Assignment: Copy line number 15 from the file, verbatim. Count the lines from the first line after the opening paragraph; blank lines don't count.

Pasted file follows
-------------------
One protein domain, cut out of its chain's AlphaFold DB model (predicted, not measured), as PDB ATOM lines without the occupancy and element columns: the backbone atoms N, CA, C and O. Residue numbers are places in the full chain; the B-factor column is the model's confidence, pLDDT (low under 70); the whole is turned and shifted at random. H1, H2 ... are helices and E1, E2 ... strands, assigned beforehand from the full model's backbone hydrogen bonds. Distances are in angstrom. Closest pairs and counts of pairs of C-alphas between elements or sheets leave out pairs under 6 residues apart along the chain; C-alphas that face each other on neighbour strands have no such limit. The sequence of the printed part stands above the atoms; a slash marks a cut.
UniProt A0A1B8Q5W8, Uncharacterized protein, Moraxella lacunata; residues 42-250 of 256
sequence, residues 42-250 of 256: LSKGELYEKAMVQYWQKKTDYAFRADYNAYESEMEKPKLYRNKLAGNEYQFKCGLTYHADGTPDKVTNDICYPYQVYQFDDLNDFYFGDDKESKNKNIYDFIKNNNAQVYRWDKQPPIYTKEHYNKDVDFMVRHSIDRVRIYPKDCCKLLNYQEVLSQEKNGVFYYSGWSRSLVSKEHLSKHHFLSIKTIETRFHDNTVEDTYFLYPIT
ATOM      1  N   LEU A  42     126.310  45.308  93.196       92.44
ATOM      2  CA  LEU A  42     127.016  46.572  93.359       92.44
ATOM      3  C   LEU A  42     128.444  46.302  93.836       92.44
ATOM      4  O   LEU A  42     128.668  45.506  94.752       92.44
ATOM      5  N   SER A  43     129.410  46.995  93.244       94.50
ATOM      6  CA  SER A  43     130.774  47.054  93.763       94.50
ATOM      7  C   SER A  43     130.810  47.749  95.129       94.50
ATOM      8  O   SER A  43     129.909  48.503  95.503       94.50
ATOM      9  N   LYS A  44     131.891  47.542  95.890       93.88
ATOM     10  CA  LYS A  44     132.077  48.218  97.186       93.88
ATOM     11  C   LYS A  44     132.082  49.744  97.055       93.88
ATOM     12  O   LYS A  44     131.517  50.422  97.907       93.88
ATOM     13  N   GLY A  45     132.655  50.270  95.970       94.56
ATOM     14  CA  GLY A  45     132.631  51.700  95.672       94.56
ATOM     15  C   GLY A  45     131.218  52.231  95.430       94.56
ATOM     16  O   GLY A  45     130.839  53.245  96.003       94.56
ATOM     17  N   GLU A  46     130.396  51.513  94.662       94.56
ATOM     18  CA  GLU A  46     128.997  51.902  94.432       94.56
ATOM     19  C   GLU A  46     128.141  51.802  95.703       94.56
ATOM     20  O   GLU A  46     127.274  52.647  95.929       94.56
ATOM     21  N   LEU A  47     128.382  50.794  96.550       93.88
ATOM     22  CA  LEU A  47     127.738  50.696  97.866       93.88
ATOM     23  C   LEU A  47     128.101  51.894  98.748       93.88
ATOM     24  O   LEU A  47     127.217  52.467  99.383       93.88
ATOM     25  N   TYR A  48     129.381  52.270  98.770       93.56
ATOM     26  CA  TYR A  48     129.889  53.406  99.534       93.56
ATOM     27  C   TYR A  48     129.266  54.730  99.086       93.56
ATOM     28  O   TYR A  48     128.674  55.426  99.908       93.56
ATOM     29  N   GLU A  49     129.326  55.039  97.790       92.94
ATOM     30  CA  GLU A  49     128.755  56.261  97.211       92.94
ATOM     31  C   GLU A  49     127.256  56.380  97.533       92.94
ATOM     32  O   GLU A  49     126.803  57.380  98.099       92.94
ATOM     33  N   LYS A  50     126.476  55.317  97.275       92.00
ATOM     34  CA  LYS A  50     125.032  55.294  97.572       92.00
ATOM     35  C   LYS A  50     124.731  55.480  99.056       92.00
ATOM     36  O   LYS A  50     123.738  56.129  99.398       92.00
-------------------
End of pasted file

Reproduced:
ATOM     13  N   GLY A  45     132.655  50.270  95.970       94.56